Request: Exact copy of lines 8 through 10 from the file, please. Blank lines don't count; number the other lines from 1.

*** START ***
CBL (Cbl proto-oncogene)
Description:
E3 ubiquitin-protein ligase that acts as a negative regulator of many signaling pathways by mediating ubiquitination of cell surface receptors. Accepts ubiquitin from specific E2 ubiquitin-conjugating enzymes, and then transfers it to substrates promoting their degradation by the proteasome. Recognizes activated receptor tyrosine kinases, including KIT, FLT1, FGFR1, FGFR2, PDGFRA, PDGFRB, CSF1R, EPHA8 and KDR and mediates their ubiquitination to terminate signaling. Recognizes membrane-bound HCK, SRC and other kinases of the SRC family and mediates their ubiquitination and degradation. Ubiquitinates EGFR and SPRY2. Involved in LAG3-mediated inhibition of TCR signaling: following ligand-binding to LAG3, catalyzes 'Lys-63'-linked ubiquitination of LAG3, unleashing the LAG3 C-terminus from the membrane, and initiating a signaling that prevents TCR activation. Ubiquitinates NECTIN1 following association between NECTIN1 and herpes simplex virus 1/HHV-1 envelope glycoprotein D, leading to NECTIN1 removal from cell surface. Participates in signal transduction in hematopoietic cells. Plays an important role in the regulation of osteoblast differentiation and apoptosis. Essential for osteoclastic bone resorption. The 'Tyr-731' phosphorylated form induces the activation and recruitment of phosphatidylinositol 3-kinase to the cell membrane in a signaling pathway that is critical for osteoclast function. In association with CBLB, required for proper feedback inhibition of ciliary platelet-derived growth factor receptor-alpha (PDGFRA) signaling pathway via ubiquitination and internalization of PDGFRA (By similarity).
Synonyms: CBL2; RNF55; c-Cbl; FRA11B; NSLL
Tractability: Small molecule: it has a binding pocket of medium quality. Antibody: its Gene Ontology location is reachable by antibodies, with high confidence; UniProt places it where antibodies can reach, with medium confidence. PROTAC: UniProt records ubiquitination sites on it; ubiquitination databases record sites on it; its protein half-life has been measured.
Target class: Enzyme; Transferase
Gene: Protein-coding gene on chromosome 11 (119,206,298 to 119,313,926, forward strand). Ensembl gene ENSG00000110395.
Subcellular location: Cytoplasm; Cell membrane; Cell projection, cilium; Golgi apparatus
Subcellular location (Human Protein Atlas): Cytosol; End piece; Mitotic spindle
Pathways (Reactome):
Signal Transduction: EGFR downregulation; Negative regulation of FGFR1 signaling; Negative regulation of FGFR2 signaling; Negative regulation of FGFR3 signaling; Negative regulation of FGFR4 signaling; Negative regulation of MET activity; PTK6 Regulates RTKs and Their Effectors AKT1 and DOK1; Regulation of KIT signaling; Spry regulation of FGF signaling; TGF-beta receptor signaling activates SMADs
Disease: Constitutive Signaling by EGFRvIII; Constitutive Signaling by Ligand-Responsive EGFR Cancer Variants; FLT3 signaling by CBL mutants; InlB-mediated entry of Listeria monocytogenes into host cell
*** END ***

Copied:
Subcellular location: Cytoplasm; Cell membrane; Cell projection, cilium; Golgi apparatus
Subcellular location (Human Protein Atlas): Cytosol; End piece; Mitotic spindle
Pathways (Reactome):